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ORLANDO, Fla. – Viktor Hovland has changed.
Don’t be alarmed, for the endearing trademark smile remains. But the youngster isn’t the player he was six months ago. He’s better.
Back then, he was still pretty stout adapting to the learning curve of the PGA Tour. The 2018 U.S. Amateur champion had broken through for his first PGA Tour title in the 2020 Puerto Rico Open and looked destined to become a week-in, week-out threat in the professional ranks.
Then the COVID-19 global pandemic shut down the Tour. Hovland still posted some fine results when golf returned in June but his work to increase his speed, improve his putting and chipping and elevate his overall game started to take hold.
Now he’s on a scorcher.
The Norwegian, 23, has six top-6 finishes in his last seven starts, including his second title coming in the Mayakoba Golf Classic, and heads into this week’s Arnold Palmer Invitational as the No. 13-ranked player in the world and coming off a tie for second in the World Golf Championships-Workday Championship.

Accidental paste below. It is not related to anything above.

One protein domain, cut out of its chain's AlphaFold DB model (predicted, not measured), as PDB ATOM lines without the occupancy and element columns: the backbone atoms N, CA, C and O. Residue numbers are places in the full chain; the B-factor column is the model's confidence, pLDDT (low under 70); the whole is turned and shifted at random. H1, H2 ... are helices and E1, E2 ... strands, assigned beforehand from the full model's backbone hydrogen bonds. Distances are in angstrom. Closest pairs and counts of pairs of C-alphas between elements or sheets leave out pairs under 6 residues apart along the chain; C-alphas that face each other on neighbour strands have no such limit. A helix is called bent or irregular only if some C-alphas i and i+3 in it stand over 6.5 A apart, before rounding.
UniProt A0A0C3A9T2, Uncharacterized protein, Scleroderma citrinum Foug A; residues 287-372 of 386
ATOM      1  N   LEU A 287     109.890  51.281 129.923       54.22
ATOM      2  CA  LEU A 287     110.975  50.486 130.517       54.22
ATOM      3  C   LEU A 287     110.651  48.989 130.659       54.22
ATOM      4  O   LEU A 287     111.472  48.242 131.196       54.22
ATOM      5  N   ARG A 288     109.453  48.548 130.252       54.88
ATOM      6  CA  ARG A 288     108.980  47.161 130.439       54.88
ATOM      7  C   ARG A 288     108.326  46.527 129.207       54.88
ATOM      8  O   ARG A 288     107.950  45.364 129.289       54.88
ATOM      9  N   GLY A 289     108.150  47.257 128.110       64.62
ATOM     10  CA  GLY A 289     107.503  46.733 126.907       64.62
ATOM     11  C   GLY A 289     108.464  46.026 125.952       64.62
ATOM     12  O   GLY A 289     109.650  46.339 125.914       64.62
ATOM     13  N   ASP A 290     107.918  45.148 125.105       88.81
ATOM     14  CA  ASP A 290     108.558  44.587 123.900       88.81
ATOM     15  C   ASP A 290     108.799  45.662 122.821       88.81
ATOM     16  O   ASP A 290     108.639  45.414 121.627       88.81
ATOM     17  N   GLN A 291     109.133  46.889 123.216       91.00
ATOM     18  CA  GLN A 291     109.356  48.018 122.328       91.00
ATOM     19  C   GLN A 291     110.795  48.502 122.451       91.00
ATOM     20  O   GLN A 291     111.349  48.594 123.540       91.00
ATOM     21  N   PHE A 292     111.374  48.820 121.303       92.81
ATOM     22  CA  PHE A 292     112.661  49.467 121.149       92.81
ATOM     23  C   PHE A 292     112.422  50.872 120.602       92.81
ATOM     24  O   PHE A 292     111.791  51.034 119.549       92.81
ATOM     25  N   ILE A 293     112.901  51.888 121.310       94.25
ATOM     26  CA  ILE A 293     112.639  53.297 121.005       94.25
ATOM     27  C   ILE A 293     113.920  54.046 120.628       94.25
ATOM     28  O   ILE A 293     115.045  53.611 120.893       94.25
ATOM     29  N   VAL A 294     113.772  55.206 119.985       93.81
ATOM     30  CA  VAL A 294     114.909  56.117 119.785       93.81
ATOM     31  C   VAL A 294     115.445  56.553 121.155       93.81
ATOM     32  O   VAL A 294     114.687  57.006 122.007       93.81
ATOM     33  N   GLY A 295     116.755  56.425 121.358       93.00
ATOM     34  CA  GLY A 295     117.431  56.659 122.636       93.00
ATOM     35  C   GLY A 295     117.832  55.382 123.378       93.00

“Every single area of my game is very, very different,” Hovland said this week. “I’m hitting it further, I’m not curving it as much left-to-right as I used to off the tee. I can hit my irons higher. I’m swinging it a little faster so that helps out of the rough. My short game’s better, I’m using more bounce, I can hit more shots.
“And putting, I can actually read putts consistently. Before it was just a guess. So it’s like it’s really cool to look at, I feel like just every single part of my game has dramatically changed. Doesn’t mean I’ll be playing well every single week, but at least I have a better potential to.”
Hovland said his robust roll through the PGA Tour actually started in the Vivant Houston Open when he tied for 15th.
“That was the first week I took Aimpoint into play on the greens and I think I gained like two or three shots putting that week,” he said. “(Mayakoba) was the next tournament that I played and I won that.
“I’m a way better putter right now than I was when I first turned pro, even though I’m going to have some weeks probably where I’m losing strokes to the field for a given week, but at least I have a system now that I can kind of trust to putt well.”
His increased speed has really helped, too, and has led him to a scoring average of 69.63, second this season only to world No. 1 Dustin Johnson.
“My ball striking was already good when I turned pro, so there wasn’t a whole lot that I could really necessarily improve on,” he said. “But the fact that I’ve gotten some more speed I think really helps, not necessarily the weeks that I’m on and hitting it in the fairway, but even when I’m hitting poor shots and I’m in the rough, at least now I’m 15 or 20 yards further up in the rough and I can actually convert those misses into actually green hits on a golf course.
“Now it’s just kind of a matter of making a couple more putts and getting a few more chips up-and-down.”
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